The Genius of Jorge Zalszupin

As we have become more educated in Brazilian mid-century design over the past decade, and as connoisseurship keeps developing, we learn more and more about the key players who pioneered modern design in Brazil and about their own contribution. With a couple of exhibitions and publications, led by R & Company, Brazilian design of the years following WWII has become an integral part of the mid-century collectible design world. Many of those pioneers, the modernist designers immigrated to Brazil from various places, and sought to integrate their own culture and modern language with the distinctive locality.

We know that Sergio Rodrigues, who came from a prominent family of Brazilian artists merged local tribal culture with modernity; that Joaquim Tenreiro created exquisitely-crafted furniture of neoclassical sensibility; that Italian architect Lina Bo Bardi was tightly connected to the European Modern Movement; and that Jorge Zalszupin created the most spectacular and unexpected forms, dazzling scales and proportions, succeeded in achieving abstraction and volumes. A fine example of his Banco Onda Bench, which will be offered at Phillips, New York next week, is one of my selects in this design week.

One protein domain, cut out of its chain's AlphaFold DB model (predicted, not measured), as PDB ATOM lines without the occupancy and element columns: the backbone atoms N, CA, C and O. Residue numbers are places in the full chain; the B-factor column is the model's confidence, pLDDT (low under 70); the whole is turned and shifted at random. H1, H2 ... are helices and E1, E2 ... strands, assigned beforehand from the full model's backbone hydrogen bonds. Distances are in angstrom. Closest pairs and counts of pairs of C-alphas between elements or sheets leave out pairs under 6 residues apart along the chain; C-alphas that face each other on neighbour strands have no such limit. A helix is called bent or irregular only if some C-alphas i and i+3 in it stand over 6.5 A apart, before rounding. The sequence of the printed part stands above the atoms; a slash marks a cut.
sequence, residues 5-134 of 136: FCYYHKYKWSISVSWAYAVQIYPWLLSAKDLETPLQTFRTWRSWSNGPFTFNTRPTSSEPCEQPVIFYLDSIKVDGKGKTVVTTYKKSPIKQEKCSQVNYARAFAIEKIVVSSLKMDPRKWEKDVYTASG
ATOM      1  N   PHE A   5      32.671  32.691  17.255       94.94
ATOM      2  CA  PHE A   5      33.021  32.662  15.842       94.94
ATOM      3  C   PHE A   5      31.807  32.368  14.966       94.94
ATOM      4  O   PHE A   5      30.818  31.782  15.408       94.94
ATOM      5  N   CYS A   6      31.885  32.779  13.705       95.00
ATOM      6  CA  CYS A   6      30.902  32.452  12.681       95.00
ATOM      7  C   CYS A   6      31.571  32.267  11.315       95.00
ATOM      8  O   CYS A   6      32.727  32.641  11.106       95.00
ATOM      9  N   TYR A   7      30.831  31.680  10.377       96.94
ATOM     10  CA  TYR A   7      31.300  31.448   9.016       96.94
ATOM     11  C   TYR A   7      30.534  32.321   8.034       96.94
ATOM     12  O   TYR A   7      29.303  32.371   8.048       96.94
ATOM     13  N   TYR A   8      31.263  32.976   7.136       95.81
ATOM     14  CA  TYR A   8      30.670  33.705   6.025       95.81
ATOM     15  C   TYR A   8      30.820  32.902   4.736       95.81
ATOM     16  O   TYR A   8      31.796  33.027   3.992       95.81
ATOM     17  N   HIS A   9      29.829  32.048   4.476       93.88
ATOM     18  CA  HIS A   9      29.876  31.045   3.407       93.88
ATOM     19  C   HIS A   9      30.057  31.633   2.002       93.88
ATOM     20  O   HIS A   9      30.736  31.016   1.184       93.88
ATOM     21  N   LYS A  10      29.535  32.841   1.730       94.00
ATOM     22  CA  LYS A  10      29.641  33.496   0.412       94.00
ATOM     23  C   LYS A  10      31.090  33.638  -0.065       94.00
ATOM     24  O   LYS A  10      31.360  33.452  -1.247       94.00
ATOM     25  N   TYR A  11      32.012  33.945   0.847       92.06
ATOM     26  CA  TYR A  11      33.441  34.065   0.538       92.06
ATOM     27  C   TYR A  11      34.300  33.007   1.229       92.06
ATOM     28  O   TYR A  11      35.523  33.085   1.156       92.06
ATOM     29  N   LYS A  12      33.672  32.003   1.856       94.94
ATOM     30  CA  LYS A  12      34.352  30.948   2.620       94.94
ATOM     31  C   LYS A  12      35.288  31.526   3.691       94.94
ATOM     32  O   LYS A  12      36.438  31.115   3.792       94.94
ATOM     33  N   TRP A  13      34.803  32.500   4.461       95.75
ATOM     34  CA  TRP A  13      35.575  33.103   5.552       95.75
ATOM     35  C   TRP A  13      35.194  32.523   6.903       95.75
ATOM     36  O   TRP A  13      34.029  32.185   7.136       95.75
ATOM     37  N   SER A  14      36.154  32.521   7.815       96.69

Born in Warsaw, Zalszupin (b. 1922) was trained as an architect in Bucharest, before immigrating to Brazil and settling in Rio de Janeiro. His furniture was produced by his own firm L’Atelier, where he mastered pieces which were not only beautifully crafted of local exotic woods, but also had an architectural sensibility, and dynamic forms of powerful presence. For all of these qualities, Zalszupin’s pieces are of a great fit for today’s curated interiors, and for the way they harmoniously integrated with other examples of mid-century and contemporary design. Photo: Courtesy Phillips. 

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